For example, if there were 6000 active listings in September and 1000 sales closed (6000/1000), the result (6) indicates that there are 6 months of inventory available.
How Do Supply and Demand Impact the Rental Market?
When there are more renters searching for places to live than there are units available (i.e. when demand outpaces supply), vacancy rates decrease, and landlords have more freedom to raise rents. When there are more units available than there are interested renters, however, vacancy rates rise, rents stagnate, and many landlords offer concessions to capture renters’ interest. But what happens when global economic forces come into play?
Here’s what’s happening now. In recent years, as the economy recovered from the recession, we saw exponential growth in home prices. This was particularly true in primary markets, which rebounded from the recession faster than other cities, with home prices rising back to their pre-recession highs as early as 2014.
Whenever home prices are high, it has a positive impact on the rental market, since renters who may otherwise have become homeowners decide to stay put for the time being. In other words, when the demand for affordable homes outpaces the supply in a given market, many would-be homebuyers take their demand to the rental market instead.
The problem is that pent-up demand for housing doesn’t just push up home prices—it causes rents to rise, too. This is exactly what happened in primary markets after the economy recovered from the recession: Rents rose to never-before-seen levels in cities like New York and Boston, making both renting and owning a home nearly unaffordable for many residents.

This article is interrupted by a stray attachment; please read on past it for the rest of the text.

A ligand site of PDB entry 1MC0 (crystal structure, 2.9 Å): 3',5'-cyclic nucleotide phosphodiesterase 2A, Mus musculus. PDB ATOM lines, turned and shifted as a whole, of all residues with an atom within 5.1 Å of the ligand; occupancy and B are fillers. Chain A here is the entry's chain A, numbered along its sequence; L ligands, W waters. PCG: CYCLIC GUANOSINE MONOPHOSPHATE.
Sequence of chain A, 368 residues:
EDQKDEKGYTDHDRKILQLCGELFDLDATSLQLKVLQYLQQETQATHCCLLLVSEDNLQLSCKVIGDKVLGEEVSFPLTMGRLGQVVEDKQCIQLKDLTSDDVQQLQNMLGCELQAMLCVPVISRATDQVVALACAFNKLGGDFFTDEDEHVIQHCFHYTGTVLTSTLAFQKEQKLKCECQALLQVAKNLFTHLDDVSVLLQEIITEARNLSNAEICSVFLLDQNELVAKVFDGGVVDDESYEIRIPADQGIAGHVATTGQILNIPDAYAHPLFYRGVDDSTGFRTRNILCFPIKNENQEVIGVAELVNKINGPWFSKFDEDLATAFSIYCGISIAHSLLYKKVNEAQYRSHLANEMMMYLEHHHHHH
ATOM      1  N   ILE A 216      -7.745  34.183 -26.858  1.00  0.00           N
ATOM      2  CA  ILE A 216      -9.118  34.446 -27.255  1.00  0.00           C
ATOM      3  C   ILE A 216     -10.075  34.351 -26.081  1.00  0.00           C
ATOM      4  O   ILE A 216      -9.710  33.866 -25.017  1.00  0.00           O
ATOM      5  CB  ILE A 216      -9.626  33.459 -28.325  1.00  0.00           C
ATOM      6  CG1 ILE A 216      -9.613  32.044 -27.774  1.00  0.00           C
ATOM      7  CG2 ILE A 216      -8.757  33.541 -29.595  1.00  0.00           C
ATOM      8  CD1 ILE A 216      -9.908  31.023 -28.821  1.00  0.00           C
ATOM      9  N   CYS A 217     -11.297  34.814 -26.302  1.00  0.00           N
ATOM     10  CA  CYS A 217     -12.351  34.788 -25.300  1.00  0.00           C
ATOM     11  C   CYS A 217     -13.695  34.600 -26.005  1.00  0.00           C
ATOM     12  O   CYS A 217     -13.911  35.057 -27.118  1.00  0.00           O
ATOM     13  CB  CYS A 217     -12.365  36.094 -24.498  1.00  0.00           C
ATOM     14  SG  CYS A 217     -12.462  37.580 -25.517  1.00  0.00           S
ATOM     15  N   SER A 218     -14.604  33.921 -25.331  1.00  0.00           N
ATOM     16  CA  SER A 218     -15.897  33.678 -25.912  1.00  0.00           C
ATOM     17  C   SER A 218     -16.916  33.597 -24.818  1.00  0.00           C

Then, however, in 2017, we saw rents flatten and even decline in primary markets. This concerning trend is expected to continue in 2018. While the demand for rental housing in these cities hasn’t lessened, the supply of rental units on the market has increased—the result of a flurry of multi-family construction by developers looking to capitalize on rising prices in 2015.
So, why does the construction of much-needed multi-family properties in primary markets cause rents to flatline? In order to answer that question, we first need to talk about absorption rates.
Whenever newly built properties come online in a particular area, increasing the supply of housing relative to the demand for it, they need to be “absorbed” by the market. Unless more renters suddenly flock to the city, increasing the demand for places to live, you’ll notice rents stagnating and vacancy rates rising.
A market’s absorption rate can be a positive or negative number. A positive absorption rate indicates that demand is greater than supply. A high + positive absorption rate indicates that new units will be rapidly snatched up by buyers, and homes may sell for more than what they’re listed for. It’s like pouring water onto a dry sponge—it’s absorbed right away.
A negative absorption rate indicates that supply is greater than demand. A high + negative absorption rate indicates that new units may remain vacant for a while, and homes may sell for less than what they’re listed for. It’s like pouring water onto a wet sponge—it’s already saturated, so it won’t be able to absorb more until it dries up a bit.
Here’s how the absorption rate is calculated for a given period of time:
Chart of Accounts
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# of vacant units + # of newly constructed units – # of demolished units – # of vacant units